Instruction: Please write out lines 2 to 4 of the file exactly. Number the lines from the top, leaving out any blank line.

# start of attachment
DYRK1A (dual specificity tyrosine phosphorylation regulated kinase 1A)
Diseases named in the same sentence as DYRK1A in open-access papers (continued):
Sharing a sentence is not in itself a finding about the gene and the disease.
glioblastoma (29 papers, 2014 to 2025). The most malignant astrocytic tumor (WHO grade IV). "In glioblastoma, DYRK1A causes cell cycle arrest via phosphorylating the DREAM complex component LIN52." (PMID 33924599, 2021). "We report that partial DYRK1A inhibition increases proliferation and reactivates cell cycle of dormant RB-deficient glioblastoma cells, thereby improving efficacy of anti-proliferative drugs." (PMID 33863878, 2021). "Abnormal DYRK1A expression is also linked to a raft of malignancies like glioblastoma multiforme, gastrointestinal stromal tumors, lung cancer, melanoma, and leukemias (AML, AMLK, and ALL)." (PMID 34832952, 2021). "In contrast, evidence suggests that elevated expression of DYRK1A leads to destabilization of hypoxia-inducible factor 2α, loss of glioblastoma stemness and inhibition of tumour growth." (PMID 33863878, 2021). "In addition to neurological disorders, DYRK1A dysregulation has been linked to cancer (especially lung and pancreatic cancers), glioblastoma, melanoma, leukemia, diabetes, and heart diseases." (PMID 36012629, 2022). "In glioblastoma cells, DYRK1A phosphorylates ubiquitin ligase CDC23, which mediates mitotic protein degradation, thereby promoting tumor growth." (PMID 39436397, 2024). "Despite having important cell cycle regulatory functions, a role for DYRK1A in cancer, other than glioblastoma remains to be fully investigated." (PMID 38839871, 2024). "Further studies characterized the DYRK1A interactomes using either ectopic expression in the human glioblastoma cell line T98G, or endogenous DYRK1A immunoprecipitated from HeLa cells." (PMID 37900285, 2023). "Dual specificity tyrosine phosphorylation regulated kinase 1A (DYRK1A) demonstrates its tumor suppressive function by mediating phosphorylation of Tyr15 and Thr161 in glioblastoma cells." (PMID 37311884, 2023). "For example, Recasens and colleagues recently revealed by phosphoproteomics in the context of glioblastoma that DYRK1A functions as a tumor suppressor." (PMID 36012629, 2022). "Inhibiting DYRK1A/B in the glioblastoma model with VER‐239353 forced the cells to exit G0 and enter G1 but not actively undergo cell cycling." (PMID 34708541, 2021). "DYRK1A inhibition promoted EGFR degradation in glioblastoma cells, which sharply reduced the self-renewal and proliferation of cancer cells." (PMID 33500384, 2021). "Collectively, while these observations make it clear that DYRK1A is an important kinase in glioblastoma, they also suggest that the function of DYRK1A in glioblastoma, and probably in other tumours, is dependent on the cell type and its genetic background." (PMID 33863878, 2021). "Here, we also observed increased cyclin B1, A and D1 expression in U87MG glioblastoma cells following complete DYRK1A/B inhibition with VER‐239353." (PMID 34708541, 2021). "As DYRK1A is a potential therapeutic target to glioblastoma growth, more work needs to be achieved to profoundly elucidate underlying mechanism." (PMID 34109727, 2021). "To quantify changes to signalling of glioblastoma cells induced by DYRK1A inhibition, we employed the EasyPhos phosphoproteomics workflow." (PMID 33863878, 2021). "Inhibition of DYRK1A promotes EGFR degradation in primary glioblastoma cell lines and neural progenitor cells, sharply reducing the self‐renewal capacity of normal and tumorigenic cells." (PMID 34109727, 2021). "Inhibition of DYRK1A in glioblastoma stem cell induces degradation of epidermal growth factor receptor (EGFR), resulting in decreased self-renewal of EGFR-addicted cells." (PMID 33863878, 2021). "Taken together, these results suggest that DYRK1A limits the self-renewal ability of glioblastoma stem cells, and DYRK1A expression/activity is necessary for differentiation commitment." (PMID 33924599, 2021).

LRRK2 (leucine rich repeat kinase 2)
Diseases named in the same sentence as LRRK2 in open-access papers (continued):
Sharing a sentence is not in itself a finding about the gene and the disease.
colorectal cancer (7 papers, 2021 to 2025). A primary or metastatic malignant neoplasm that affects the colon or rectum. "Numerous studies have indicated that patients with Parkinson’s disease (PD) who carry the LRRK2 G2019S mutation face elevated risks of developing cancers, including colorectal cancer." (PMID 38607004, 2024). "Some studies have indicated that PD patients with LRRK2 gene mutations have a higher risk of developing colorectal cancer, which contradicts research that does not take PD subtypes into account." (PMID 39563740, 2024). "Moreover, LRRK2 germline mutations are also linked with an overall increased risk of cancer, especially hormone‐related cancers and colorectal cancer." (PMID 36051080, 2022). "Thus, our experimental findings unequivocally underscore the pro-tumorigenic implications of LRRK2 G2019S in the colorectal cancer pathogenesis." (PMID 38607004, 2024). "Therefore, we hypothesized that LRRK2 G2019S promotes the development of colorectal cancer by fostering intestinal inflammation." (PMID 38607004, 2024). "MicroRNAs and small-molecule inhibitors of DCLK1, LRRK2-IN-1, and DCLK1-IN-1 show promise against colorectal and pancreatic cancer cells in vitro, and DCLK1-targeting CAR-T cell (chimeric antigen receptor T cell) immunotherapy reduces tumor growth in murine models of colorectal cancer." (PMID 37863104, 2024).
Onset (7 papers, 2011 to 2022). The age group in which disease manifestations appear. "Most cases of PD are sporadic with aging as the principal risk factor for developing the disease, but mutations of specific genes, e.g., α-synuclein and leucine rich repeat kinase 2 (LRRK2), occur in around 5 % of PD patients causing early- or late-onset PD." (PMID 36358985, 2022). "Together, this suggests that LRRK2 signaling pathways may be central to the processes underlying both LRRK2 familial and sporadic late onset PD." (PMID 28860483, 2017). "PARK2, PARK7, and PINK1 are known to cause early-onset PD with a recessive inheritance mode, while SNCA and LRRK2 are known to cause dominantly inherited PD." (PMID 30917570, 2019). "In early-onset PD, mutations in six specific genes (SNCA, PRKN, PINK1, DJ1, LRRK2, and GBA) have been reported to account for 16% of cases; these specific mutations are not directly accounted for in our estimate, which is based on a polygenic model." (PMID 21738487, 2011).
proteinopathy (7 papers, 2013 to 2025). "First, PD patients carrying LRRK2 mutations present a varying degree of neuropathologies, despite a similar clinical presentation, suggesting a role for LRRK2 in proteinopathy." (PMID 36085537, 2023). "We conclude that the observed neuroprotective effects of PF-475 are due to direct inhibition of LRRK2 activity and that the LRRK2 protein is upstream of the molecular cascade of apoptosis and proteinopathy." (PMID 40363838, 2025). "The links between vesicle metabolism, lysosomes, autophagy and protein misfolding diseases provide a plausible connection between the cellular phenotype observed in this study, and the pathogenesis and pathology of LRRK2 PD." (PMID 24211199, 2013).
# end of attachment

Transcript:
Diseases named in the same sentence as DYRK1A in open-access papers (continued):
Sharing a sentence is not in itself a finding about the gene and the disease.
glioblastoma (29 papers, 2014 to 2025). The most malignant astrocytic tumor (WHO grade IV). "In glioblastoma, DYRK1A causes cell cycle arrest via phosphorylating the DREAM complex component LIN52." (PMID 33924599, 2021). "We report that partial DYRK1A inhibition increases proliferation and reactivates cell cycle of dormant RB-deficient glioblastoma cells, thereby improving efficacy of anti-proliferative drugs." (PMID 33863878, 2021). "Abnormal DYRK1A expression is also linked to a raft of malignancies like glioblastoma multiforme, gastrointestinal stromal tumors, lung cancer, melanoma, and leukemias (AML, AMLK, and ALL)." (PMID 34832952, 2021). "In contrast, evidence suggests that elevated expression of DYRK1A leads to destabilization of hypoxia-inducible factor 2α, loss of glioblastoma stemness and inhibition of tumour growth." (PMID 33863878, 2021). "In addition to neurological disorders, DYRK1A dysregulation has been linked to cancer (especially lung and pancreatic cancers), glioblastoma, melanoma, leukemia, diabetes, and heart diseases." (PMID 36012629, 2022). "In glioblastoma cells, DYRK1A phosphorylates ubiquitin ligase CDC23, which mediates mitotic protein degradation, thereby promoting tumor growth." (PMID 39436397, 2024). "Despite having important cell cycle regulatory functions, a role for DYRK1A in cancer, other than glioblastoma remains to be fully investigated." (PMID 38839871, 2024). "Further studies characterized the DYRK1A interactomes using either ectopic expression in the human glioblastoma cell line T98G, or endogenous DYRK1A immunoprecipitated from HeLa cells." (PMID 37900285, 2023). "Dual specificity tyrosine phosphorylation regulated kinase 1A (DYRK1A) demonstrates its tumor suppressive function by mediating phosphorylation of Tyr15 and Thr161 in glioblastoma cells." (PMID 37311884, 2023). "For example, Recasens and colleagues recently revealed by phosphoproteomics in the context of glioblastoma that DYRK1A functions as a tumor suppressor." (PMID 36012629, 2022). "Inhibiting DYRK1A/B in the glioblastoma model with VER‐239353 forced the cells to exit G0 and enter G1 but not actively undergo cell cycling." (PMID 34708541, 2021). "DYRK1A inhibition promoted EGFR degradation in glioblastoma cells, which sharply reduced the self-renewal and proliferation of cancer cells." (PMID 33500384, 2021). "Collectively, while these observations make it clear that DYRK1A is an important kinase in glioblastoma, they also suggest that the function of DYRK1A in glioblastoma, and probably in other tumours, is dependent on the cell type and its genetic background." (PMID 33863878, 2021). "Here, we also observed increased cyclin B1, A and D1 expression in U87MG glioblastoma cells following complete DYRK1A/B inhibition with VER‐239353." (PMID 34708541, 2021). "As DYRK1A is a potential therapeutic target to glioblastoma growth, more work needs to be achieved to profoundly elucidate underlying mechanism." (PMID 34109727, 2021). "To quantify changes to signalling of glioblastoma cells induced by DYRK1A inhibition, we employed the EasyPhos phosphoproteomics workflow." (PMID 33863878, 2021). "Inhibition of DYRK1A promotes EGFR degradation in primary glioblastoma cell lines and neural progenitor cells, sharply reducing the self‐renewal capacity of normal and tumorigenic cells." (PMID 34109727, 2021). "Inhibition of DYRK1A in glioblastoma stem cell induces degradation of epidermal growth factor receptor (EGFR), resulting in decreased self-renewal of EGFR-addicted cells." (PMID 33863878, 2021). "Taken together, these results suggest that DYRK1A limits the self-renewal ability of glioblastoma stem cells, and DYRK1A expression/activity is necessary for differentiation commitment." (PMID 33924599, 2021).